If a lawmaker has a generally harsh anti-drug policy and is specifically opposed to legalizing recreational cannabis, yet supports the benefits of medical marijuana, it might not come as any surprise that he or she would come out in favor of, well, ayahuasca use as part of religious service.
Chuck Grassley, Republican Senator from Iowa since 1981, has been trying to help a church in his constituency that is seeking to include ayahuasca in its religious ceremonies, reported Marijuana Moment.
The Iowaska Church of Healing has been attempting to gain a religious exemption from the Controlled Substances Act (CSA), which treats ayahuasca - a psychedelic brew - as illegal. The church is also petitioning for tax-exempt status, which has been denied by the IRS.
According to court filings from September, Senator Grassley, 88, has been helping the church in its effort to obtain the exemptions.
In 2019, the Iowaska Church of Healing sent a petition to the DEA asking for an exemption under the CSA in connection to its ceremonial use of ayahuasca.
“Plaintiff has received no substantive response from the DEA with respect to the application despite repeated requests for a reply, including a follow up inquiry by United States Senator Charles Grassley’s office,” the complaint reads.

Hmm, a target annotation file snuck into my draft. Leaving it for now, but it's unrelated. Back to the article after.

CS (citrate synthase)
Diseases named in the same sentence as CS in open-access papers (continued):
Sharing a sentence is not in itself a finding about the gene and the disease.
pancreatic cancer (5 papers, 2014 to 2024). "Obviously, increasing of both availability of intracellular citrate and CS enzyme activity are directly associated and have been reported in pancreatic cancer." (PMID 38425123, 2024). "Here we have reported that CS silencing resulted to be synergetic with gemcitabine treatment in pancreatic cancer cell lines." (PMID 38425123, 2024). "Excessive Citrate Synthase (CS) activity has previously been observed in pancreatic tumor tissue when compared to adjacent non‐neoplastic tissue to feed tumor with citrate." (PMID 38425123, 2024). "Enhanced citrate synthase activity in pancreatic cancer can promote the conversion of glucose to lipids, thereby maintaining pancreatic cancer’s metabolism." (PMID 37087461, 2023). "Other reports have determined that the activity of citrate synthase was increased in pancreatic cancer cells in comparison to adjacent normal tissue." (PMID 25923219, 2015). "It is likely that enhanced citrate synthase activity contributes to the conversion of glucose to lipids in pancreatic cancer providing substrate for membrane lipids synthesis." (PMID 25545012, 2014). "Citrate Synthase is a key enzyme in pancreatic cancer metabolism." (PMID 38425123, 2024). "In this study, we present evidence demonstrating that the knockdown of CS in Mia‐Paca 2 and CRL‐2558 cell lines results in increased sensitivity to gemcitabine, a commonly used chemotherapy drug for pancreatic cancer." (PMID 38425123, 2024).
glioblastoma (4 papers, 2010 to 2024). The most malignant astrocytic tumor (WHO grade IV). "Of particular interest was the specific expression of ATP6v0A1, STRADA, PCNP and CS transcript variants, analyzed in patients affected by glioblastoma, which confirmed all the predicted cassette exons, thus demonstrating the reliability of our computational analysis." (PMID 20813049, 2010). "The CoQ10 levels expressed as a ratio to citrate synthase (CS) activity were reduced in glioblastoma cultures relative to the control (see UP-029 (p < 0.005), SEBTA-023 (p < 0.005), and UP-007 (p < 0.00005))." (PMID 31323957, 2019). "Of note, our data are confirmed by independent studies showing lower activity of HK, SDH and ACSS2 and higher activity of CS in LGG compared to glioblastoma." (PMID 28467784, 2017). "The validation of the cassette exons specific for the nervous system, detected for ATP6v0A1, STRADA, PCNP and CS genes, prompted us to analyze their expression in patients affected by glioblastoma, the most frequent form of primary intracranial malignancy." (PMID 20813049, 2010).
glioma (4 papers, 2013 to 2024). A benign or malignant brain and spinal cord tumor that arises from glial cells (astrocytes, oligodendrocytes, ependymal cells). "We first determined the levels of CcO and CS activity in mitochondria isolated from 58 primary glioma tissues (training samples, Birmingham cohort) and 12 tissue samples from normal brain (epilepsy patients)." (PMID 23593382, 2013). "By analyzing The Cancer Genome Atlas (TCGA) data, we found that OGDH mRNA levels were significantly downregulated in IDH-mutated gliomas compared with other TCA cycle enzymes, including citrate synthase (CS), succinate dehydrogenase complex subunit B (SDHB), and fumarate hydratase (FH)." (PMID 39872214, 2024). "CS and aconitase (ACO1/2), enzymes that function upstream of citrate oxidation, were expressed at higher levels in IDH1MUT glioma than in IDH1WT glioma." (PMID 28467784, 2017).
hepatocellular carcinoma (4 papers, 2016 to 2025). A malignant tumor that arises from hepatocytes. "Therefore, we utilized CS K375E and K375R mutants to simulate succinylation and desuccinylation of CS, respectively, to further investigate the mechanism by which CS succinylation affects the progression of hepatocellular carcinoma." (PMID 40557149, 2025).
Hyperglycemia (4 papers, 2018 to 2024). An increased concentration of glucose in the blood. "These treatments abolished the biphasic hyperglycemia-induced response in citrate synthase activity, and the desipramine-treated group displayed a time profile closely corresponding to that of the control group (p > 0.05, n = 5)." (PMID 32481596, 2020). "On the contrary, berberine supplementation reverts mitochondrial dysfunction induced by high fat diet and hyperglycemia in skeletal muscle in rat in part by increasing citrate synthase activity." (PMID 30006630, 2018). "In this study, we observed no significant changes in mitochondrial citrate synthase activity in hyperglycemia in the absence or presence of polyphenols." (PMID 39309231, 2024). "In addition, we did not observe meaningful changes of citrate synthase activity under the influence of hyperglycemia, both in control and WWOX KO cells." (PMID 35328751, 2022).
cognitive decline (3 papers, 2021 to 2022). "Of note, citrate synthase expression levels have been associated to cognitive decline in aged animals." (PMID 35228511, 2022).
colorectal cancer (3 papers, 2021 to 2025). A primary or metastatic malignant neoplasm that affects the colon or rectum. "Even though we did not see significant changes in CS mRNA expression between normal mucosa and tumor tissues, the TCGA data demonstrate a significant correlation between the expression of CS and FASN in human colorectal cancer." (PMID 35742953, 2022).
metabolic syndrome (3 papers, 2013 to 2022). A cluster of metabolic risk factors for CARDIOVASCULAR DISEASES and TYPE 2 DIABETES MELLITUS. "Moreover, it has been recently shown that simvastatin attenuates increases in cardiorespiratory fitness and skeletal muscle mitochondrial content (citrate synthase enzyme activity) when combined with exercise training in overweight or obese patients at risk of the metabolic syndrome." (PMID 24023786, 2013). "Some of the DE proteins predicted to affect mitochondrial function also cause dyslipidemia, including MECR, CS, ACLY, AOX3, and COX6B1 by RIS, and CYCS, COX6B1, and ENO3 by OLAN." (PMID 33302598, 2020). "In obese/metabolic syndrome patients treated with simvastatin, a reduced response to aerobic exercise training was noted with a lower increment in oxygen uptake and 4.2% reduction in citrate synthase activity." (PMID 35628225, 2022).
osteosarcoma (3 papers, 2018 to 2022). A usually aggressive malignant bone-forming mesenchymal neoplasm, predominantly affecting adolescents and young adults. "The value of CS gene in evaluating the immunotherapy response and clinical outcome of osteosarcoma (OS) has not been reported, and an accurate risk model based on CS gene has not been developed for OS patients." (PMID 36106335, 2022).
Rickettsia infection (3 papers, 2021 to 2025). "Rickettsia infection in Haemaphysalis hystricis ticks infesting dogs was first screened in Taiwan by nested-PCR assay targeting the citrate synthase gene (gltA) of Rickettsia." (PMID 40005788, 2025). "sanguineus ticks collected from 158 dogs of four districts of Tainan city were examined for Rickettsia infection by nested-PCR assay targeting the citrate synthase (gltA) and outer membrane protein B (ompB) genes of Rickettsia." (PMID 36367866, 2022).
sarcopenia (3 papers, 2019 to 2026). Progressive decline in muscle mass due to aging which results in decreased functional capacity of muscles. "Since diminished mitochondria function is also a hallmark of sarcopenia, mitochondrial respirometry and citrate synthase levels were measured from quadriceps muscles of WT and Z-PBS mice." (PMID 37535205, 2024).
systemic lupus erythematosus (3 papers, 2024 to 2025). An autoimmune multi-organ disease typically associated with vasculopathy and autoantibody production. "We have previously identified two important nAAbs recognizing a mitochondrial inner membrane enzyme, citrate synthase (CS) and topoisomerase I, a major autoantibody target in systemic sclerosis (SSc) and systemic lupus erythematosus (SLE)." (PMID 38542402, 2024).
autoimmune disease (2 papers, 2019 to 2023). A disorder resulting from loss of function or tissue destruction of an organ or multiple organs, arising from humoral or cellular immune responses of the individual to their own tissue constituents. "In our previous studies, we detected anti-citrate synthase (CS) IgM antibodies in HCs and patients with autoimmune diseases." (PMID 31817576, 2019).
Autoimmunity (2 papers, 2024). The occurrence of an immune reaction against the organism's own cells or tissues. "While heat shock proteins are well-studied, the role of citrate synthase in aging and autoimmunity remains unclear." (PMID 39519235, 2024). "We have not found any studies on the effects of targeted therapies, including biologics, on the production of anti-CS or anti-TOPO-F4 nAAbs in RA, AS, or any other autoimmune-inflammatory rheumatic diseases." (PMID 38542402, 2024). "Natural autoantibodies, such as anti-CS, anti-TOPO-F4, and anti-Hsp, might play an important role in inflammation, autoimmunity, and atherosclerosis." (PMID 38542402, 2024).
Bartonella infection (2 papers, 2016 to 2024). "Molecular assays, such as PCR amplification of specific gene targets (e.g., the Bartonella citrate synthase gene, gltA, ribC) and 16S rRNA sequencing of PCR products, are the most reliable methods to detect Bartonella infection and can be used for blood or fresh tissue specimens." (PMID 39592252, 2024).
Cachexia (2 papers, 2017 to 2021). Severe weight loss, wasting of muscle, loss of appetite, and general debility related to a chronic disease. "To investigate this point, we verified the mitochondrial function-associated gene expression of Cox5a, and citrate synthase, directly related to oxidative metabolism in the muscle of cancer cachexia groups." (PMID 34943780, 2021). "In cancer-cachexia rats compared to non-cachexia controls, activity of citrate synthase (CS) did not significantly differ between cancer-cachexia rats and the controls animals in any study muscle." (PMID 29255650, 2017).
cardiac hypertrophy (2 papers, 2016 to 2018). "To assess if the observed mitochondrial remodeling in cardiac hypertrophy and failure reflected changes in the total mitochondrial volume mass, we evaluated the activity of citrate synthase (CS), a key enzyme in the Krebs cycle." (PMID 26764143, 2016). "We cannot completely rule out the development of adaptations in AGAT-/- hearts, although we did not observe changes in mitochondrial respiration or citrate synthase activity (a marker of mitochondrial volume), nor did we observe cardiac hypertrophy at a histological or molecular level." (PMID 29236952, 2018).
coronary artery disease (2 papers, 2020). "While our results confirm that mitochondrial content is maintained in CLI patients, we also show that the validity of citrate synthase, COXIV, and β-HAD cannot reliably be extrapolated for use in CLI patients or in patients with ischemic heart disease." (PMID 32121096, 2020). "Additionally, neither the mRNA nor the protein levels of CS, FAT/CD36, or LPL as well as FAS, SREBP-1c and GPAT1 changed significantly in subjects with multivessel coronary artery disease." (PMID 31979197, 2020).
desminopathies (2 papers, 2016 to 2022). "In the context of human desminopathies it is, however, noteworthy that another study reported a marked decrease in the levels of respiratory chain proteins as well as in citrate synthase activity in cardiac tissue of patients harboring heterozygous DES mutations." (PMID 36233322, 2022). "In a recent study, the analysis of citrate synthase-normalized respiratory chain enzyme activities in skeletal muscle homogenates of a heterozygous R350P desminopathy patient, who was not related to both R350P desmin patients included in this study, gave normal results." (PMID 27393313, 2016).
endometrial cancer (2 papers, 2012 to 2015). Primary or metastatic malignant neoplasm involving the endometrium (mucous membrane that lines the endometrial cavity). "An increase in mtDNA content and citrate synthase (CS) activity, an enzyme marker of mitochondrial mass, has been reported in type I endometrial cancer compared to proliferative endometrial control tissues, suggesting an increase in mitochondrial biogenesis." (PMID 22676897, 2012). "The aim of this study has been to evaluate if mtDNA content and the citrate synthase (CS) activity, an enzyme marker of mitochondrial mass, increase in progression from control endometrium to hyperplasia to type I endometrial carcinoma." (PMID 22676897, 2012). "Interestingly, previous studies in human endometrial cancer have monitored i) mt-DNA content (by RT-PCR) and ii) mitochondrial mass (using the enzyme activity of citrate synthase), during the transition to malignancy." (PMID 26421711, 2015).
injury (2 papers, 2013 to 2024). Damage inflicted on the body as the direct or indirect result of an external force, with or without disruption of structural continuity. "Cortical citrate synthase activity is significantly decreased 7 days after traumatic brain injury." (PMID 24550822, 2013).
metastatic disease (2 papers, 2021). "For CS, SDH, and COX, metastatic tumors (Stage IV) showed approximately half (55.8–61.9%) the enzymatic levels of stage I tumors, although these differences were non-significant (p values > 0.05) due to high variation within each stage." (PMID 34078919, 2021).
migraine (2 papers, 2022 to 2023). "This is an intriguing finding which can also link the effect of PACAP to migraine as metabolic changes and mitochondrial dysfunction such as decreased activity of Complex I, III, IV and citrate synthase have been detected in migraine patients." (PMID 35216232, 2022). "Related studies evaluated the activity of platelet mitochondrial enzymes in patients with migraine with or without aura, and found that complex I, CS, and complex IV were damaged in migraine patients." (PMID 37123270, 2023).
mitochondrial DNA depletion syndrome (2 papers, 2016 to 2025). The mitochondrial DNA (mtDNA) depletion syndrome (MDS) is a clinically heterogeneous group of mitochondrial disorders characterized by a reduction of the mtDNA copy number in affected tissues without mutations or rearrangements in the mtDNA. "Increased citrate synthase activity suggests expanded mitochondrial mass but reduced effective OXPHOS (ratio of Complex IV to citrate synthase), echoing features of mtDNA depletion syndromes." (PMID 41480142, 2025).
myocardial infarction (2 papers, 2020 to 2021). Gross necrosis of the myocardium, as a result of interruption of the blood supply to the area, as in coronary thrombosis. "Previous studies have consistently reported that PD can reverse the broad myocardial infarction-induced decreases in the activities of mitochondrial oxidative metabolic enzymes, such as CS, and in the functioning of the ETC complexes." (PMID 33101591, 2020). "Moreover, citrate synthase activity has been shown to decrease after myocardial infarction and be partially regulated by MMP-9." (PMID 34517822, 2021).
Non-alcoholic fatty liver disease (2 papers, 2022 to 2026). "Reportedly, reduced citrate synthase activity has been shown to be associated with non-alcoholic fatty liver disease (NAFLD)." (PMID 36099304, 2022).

Not Necessarily Backing The Issue, But Still...
Grassley's helping hand should not be viewed as support for the issue, a spokesperson told Marijuana Moment.
“Regardless of whether Senator Grassley supports or agrees with a particular request or policy outcome, he believes that Iowans have every right to petition their government, and the government ought to be responsive,” said Taylor Foy, communications director for the senator. “Sen. Grassley reads his mail and he’s always happy to help facilitate dialog between Iowans and the bureaucracy in Washington.”
The IRS refused to comment when local outlet KCCI-TV inquired.
Bill Boatwright, an attorney representing Iowaska pointed out that Grassley’s participation in the church’s demand does not necessarily indicate the senator’s backing of psychedelics in a religious context.
“Senator Grassley’s office took no position on the merits of the IRS or DEA applications, and only attempted to expedite both agencies’ review of them,” Boatwright said. “His office was not provided with either of the applications for review.”
Even so, one should not underestimate the importance of Grassley’s involvement in the case, particularly in view of his anti-drug reputation and his 41 years in the US Senate.
Photo: Courtesy of Wikimedia Commons
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